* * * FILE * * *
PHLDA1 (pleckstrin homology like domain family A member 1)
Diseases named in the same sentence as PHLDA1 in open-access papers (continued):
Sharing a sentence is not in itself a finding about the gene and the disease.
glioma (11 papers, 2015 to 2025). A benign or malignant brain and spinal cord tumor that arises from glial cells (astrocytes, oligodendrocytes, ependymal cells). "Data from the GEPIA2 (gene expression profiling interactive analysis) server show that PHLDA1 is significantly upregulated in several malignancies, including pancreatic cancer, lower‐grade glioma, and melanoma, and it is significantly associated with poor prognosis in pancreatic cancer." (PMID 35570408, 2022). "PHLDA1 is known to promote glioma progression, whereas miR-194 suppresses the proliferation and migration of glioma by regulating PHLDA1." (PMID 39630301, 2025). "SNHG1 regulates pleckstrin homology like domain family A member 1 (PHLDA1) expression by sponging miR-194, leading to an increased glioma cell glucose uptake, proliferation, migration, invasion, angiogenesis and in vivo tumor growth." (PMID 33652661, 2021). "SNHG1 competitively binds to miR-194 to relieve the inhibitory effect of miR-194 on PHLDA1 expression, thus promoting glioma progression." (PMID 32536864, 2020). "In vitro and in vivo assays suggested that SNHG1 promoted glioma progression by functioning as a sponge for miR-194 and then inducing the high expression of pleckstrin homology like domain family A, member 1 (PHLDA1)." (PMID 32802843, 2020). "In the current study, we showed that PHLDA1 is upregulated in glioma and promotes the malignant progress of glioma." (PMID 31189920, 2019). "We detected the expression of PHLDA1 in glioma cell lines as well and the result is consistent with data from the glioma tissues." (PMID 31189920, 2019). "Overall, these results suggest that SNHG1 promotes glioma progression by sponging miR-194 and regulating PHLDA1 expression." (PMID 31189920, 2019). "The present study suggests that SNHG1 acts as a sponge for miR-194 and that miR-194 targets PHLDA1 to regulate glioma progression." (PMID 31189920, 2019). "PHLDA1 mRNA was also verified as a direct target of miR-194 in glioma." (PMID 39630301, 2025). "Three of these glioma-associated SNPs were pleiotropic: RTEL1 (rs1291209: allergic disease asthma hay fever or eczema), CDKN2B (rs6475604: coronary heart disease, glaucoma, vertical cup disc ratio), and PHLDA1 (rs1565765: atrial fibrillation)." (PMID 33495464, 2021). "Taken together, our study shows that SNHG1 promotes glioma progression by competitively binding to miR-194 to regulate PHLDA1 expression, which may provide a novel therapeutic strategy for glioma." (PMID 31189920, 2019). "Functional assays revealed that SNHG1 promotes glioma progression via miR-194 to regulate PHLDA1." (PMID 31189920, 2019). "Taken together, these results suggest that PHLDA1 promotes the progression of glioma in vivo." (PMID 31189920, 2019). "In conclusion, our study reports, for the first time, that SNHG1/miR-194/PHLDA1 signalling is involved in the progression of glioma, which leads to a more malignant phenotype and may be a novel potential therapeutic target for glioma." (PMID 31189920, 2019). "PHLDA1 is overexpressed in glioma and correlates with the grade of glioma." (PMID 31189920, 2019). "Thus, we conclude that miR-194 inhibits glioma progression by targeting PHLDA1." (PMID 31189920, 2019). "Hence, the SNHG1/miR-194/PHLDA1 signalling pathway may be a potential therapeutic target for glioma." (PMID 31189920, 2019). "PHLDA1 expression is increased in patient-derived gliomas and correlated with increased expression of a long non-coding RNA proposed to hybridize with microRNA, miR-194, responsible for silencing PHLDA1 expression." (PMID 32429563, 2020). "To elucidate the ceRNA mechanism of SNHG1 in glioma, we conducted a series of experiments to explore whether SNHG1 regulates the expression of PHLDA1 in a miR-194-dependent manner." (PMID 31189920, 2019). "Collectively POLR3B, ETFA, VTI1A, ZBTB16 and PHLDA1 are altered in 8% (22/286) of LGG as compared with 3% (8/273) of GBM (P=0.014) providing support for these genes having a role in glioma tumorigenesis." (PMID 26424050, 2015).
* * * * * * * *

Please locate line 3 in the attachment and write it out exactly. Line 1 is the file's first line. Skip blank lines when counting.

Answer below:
Sharing a sentence is not in itself a finding about the gene and the disease.